I have people like him in mind when I write this blog; I’d appreciate it if more people got the simple idea into their heads that Italy is not a Catholic country populated exclusively by Catholics. It’s more diverse than that, even if the Strasbourgians have just fed the rest us to the lions.

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About Marc Alan Di Martino

I'm a skeptical poet, blogger, columnist, occasional cartoonist, atheist, kvetcher and all-around lovable mensch - in precisely that order. I live in Italy, a country in serious need of skeptics and secularists who will challenge the status quo. Kind of like the United States and most places on earth.
This entry was posted in Europe, Italy, Separation of church and state and tagged , , . Bookmark the permalink.

19 Responses to Fun with comments

  1. Stewart says:

    Oy, how could I have read the article and skipped the comments? There are some more gems in there and others probably being added as I write. Reading them reminded me of why so few people can become judges. Then I glanced up at the article again and remembered how few even of those who do become judges have their heads screwed on right.

  2. I still think there was coercion of some kind behind that ruling. They overturned the previous ruling almost 100%! That’s fishy, especially given the paltry reasoning behind it. I’m still waiting for Judge Tosti to post his comment on it…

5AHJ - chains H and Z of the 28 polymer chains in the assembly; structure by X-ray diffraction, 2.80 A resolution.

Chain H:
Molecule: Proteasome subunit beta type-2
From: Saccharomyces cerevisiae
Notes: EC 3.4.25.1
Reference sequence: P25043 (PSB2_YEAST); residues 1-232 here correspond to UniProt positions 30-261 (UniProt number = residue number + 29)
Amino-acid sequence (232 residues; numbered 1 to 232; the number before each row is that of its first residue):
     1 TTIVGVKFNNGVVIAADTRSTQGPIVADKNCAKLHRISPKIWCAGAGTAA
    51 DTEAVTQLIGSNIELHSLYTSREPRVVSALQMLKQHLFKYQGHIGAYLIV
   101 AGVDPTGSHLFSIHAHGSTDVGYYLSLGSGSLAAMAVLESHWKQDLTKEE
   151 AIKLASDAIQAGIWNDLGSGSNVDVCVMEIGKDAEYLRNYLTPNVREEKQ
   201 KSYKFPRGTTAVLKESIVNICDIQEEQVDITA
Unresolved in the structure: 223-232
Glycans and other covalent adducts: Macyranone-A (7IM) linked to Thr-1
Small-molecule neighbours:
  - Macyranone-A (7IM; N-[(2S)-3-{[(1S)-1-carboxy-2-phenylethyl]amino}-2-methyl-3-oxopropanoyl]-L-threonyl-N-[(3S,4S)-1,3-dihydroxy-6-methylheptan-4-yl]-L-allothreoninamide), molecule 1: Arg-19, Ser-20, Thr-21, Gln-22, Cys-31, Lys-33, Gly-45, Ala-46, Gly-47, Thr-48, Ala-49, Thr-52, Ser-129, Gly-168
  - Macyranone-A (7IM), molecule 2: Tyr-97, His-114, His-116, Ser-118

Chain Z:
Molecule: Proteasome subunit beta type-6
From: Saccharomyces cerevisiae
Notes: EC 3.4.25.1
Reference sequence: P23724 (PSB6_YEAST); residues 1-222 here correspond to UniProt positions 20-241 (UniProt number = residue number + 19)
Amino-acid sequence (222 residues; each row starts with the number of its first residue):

3. Martin Yanosek says:

    Hello there, Mr. Di Martino! I agree with the court and, although I admire Dr. Fish’s analysis, I think Italian parents should be allowed to let their kids study in the presence of the crucifix. You’re right, though. I don’t know about “all” Italian parents. Only God does! You do believe in God, dontcha!?

  4. Martin Yanosek says:

    Oh, Mr. Di Martino, I see that I missed answering your question about how the crucifix is Christianity’s greatest symbol. In its evolution as a symbol one must take into consideration the cosmic irony of the crucifix’s meaning over time. The crucifix’s meaning has evolved from that of a purely utilitarian implement of torture to today’s meaning of everlasting life. I think the tremendous irony inherent in the evolution of the crucifix’s meaning is what makes it Christianity’s greatest symbol. I hope I answered your question. Regards, Martin Yanosek

  5. Martin, I appreciate you taking a moment to clarify your stance. That said, your position is still unclear. You wrote, “If the Vatican was headquartered on Long Island I would probably disagree with the court’s ruling.” Why is that? Were that the case, and by your logic, American parents would have the right to have their children educated “in the presence of Christianity’s greatest symbol.” Or is it okay if it’s in a country you don’t live in, but not okay when it’s in yours?